How Model Portfolios Help Advisors and Firms Grow Net New Assets
Today’s typical financial advisor has shed (or shredded) their business dress for a hoodie, baseball cap, and whistle. Investors are looking for a coach and a sounding board more than a savant who can sniff out the next Amazon or Apple.
As advisors dedicate most of their time to financial planning, client service, marketing, and prospecting, they increasingly use model portfolios managed by institutional-quality investment teams like BlackRock, Fidelity, and Vanguard.
Model portfolios can check the boxes for asset allocation, diversification, risk management, personalization, and the ability of investors to meet their financial goals. Broadridge Financial Solutions calls model portfolios “one of the strongest forces currently reshaping the financial product distribution landscape.”
Broadridge estimated that more than 80% of advisors in the United States use model portfolios in some way. Estimates of the asset base for model portfolios are that they have already exceeded $3 trillion and, in a few years, will reach $10 trillion.
These data points reflect not just advisors’ and firms’ embrace of model portfolios but also individual investors’ growing confidence and trust in model portfolio strategies.
In this blog, I’ll dive a bit into the advantages of model portfolios for investment firms and their advisors and why it’s likely that model portfolios will grow even more dominant. I’ll also talk about the need for financial advisors to contemplate how they can apply models to their clients’ best advantage across a multi-account household portfolio.
Advantages of Model Portfolios for Investment Firms
The increased adoption of model portfolios benefits individual investors while it presents a wealth of opportunities for investment firms. First, firms can demonstrate their expertise in risk management and market dynamics by offering well-defined strategies and asset allocation models.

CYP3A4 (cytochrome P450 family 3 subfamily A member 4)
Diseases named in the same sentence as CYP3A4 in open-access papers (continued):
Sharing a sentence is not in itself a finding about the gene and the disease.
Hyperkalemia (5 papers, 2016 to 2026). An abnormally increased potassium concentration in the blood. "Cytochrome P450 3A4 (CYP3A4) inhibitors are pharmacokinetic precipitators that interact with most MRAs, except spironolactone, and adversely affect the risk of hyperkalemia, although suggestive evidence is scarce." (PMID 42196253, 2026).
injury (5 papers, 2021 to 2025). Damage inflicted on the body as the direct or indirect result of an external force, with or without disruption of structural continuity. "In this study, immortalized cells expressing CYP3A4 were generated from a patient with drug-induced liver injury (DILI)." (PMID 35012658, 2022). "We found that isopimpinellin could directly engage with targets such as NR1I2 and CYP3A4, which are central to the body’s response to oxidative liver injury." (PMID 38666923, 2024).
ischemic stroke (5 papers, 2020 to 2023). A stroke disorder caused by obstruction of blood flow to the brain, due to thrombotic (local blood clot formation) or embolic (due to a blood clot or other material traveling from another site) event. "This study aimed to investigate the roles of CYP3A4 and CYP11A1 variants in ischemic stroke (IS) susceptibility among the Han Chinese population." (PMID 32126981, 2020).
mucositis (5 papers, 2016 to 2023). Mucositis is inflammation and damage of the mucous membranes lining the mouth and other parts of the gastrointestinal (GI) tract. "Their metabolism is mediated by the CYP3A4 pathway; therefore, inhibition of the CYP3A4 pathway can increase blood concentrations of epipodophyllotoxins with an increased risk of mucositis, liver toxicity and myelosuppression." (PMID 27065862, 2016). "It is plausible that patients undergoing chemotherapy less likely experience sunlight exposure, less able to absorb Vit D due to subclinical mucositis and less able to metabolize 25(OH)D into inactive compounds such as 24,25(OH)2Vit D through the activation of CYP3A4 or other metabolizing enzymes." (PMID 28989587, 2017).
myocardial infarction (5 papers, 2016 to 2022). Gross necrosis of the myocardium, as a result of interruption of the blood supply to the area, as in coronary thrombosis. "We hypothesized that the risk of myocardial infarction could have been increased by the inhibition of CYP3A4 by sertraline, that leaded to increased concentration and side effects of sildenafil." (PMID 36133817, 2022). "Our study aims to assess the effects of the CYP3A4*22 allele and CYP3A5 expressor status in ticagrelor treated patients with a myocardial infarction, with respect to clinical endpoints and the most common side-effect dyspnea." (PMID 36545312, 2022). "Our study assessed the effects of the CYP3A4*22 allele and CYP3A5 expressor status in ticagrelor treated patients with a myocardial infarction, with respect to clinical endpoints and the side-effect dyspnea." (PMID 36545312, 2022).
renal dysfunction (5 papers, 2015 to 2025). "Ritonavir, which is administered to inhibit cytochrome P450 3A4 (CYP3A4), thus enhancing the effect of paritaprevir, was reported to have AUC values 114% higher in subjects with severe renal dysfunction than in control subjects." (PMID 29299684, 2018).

Moreover, model portfolios allow firms to scale their operations. By streamlining investment processes, model portfolios can lead to operational efficiencies and cost savings. They also facilitate a more standardized approach to investing, which can help decrease regulatory concerns and increase client transparency.
Finally, with the rising popularity of model portfolios, these offerings can serve as a key differentiating factor for investment firms in an increasingly competitive market. By continuously refining and enhancing their model portfolio offerings, firms can attract and retain a more extensive client base, ultimately driving revenue growth.
Many large firms have already recognized that when advisors spend less time on security selection, they are free to do activities that lead to the expansion of their client base and increase their assets under management (AUM).
Indeed, many large firms now have investment committees that provide strategic oversight and performance monitoring to support their clients and advisors. Those duties may include the selection of model portfolio managers for advisors. Investment committees also support firms’ needs to see that advisors meet stringent compliance requirements for suitability and transparency.
Advantages of Model Portfolios for Financial Advisors
Financial advisors of late have sent a message: They need more time to spend with clients. A recent J.D. Power U.S. Financial Advisor Satisfaction Survey found that almost one-third of advisors surveyed said they did not have enough time to spend with clients because administrative and compliance demands took so much time.
Turning more frequently to model portfolios allows advisors to open time in their calendars to network and develop relationships, communicate with clients, and deliver five-star service.
The days when investors expected their financial advisor to have their nose to the stock ticker have passed, too. Today’s investors appreciate the science of modern portfolio management. They know how institutional portfolio managers often outperform most indices. Model portfolios, investors understand, allow them to take advantage of structured, research-backed investment strategies managed by experts just like Harvard or the Bill and Melinda Gates Foundation.